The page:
I recently had the terrifying pleasure of MC-ing a charity fundraising ball for Home Start (Wandsworth) – a brilliant organisation which gives families a helping hand when they’re going through a rough patch. https://www.home-start.org.uk/about-us
I’ve worked on corporate events for two decades so I’m ok in front of a crowd. In fact, it’s a role I relish because you can genuinely contribute to the success of a conference by making the audience feel included; by facilitating interesting conversations; by setting an appropriate tone for the occasion.
At the average corporate gig, the objective of the host is to extract, solicit and explore interesting content. Generally speaking, the audience is attentive and curious and engaged.
They’re not usually three sheets to the wind, having necked half a bottle of bubbles in 20 minutes.
The attendees at the ball were there to have a good time. Post covid, there was a tangible frisson of excitement at being out and wearing glad rags. Mind you, the novelty of high heeled strappy sandals soon wore off.
Of course, success wasn’t just down to me. There was an amazing film which tugged the heart strings, fabulous auction items, good speakers, a beautiful setting and delicious food and drink.
My role was to help create an atmosphere in which people wanted to give, while enjoying themselves. And I had to do so in a manner which wasn’t aggressive or pushy. I had to avoid being too intrusive or annoying. Humour with care. I was acutely aware of the challenge, and felt rather out of my comfort zone.
And so the tone I went for was honesty, authenticity and humility. I asked simply and clearly for their help. I asked them to give more than they’d imagined they might. I revealed our hopes for the evening, and the fact that our hearts were pounding as we watched the total. No embarrassment or shame. I even sacrificed a bit of my own dignity along the way. All in a good cause.
In short, I created an emotional connection with them and demonstrated vulnerability.
And I’m happy to say that we raised a very good amount for the charity.
The same rules apply to communication in the corporate world (with audiences who are sober and engaged and not wearing evening dress).
Research tells us that authenticity is recognised and valued by audiences. And making an emotional connection with them has always worked. Aristotle: persuasion may come when the speech stirs the emotions.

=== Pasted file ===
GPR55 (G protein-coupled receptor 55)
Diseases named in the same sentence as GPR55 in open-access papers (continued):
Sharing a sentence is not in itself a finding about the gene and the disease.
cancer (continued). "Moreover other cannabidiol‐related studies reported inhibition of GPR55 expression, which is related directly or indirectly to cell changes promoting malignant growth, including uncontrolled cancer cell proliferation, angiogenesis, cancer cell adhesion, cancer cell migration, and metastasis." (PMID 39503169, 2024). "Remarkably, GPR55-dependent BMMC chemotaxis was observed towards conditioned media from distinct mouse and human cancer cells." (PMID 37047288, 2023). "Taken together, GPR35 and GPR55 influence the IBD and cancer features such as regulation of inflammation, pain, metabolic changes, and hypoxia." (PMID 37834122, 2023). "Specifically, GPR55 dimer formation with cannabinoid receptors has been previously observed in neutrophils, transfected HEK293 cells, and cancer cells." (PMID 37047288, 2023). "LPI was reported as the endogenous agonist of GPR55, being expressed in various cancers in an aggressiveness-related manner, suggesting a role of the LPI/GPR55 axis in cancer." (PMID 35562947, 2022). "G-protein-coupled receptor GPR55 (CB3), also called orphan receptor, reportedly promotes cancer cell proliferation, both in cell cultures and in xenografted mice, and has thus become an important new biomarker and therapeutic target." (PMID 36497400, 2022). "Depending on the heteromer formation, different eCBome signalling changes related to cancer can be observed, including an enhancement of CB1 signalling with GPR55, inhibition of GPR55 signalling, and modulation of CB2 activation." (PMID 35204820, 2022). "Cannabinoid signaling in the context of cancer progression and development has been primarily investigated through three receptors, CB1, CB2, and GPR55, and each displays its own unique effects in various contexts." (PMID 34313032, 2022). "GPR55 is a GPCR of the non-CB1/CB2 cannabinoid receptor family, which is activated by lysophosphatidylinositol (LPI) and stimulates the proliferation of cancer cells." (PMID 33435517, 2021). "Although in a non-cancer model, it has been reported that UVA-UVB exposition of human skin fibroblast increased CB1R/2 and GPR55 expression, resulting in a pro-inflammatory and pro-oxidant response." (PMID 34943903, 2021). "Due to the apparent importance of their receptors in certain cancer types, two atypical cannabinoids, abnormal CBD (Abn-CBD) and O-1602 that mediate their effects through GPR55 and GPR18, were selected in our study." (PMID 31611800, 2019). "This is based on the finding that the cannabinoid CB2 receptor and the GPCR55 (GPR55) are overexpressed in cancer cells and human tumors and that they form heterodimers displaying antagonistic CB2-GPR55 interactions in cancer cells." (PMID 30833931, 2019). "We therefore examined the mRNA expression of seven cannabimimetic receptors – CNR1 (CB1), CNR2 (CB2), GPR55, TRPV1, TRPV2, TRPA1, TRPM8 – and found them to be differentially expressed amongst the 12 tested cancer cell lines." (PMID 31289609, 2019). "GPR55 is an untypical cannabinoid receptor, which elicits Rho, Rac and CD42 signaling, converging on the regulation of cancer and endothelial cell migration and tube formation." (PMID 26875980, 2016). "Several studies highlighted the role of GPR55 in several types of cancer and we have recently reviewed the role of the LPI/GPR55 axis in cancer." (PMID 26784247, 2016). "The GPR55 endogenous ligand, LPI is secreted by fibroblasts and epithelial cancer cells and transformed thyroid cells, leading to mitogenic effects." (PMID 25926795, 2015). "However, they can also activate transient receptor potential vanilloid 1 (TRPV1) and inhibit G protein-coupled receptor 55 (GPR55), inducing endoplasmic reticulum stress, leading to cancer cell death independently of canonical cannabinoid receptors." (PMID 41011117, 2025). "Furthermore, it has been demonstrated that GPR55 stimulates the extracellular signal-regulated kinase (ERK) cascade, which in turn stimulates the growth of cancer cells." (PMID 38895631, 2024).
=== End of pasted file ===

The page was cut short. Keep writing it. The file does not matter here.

There’s even a place for vulnerability on a corporate stage, if used with care.
Someone asked me in a training session the other day if it’s ok to tell an audience that we are nervous. I hesitated to give a definite answer. Why did I hesitate? Surely that’s the very definition of authenticity?
My concern is that if we lead with a reference to nerves, the audience might focus on that rather than the content (especially if, as is so often the case, they had no clue that you were nervous until you told them). I also worry that it might sound like an excuse for a poor presentation. So, if we’re not well prepped, and we’re nervous (one leads to the other, as we all know), will we leave behind the impression of an unconfident speaker who hadn’t prepared?
Of course, if the presentation is well prepared, (structured, relevant, rehearsed, impactful, with a strong open and close, the right length), reference to nerves would be less of an issue. Audience attention will be diverted to our excellent content. The mention of nerves merely a moment of rapport/human to human connection.
So, perhaps the best option is to more subtly reference that we care about this event/content/the audience; that we’re honoured/excited to be there; that it’s a nerve-wracking situation. This is actually what I did as I ‘landed’ on the TED red carpet dot. I was extremely nervous but what I said was – “I’m on the red dot – how exciting is that.” Thereby demonstrating humility and respect for the event and drawing attention away from my shaking legs!!!